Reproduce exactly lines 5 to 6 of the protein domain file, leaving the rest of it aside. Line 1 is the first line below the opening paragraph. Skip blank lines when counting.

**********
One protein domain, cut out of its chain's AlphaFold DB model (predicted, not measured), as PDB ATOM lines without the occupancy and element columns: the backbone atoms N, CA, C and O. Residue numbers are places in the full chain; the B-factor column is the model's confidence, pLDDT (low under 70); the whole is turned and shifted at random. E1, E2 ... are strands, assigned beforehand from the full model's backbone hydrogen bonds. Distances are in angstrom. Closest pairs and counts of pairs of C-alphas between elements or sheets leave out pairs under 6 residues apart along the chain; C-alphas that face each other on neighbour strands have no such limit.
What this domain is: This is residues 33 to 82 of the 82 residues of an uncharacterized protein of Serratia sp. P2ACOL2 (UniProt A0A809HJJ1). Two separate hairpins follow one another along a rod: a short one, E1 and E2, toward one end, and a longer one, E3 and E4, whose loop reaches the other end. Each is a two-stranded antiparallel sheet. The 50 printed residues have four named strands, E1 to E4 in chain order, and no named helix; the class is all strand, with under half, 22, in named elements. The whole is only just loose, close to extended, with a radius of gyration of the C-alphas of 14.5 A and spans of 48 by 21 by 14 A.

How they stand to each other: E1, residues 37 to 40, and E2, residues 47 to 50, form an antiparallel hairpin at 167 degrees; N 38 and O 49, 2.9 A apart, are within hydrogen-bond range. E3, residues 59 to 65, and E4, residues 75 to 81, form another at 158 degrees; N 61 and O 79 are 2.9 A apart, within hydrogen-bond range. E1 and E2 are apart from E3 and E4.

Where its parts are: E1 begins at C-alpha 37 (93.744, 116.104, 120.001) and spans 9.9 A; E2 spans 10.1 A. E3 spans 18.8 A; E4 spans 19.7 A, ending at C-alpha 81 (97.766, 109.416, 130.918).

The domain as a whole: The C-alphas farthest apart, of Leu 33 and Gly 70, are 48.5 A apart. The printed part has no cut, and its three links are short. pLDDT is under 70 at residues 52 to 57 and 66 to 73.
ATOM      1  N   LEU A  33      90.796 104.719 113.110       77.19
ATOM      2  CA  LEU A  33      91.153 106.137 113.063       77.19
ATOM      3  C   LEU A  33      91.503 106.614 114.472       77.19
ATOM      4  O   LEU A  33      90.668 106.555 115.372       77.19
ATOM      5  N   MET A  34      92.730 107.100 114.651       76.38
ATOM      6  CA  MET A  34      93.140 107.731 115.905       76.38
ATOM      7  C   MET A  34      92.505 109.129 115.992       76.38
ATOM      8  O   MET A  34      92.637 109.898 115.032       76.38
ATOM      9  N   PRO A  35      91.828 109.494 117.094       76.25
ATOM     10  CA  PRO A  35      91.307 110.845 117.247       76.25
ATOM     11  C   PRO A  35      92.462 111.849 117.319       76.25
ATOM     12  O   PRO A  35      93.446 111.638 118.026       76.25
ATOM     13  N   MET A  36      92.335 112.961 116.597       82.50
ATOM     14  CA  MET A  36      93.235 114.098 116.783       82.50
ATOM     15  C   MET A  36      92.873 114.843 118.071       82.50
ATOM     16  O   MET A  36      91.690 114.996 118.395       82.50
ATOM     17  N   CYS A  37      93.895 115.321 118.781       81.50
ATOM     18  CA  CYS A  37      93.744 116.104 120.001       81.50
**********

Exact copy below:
ATOM      1  N   LEU A  33      90.796 104.719 113.110       77.19
ATOM      2  CA  LEU A  33      91.153 106.137 113.063       77.19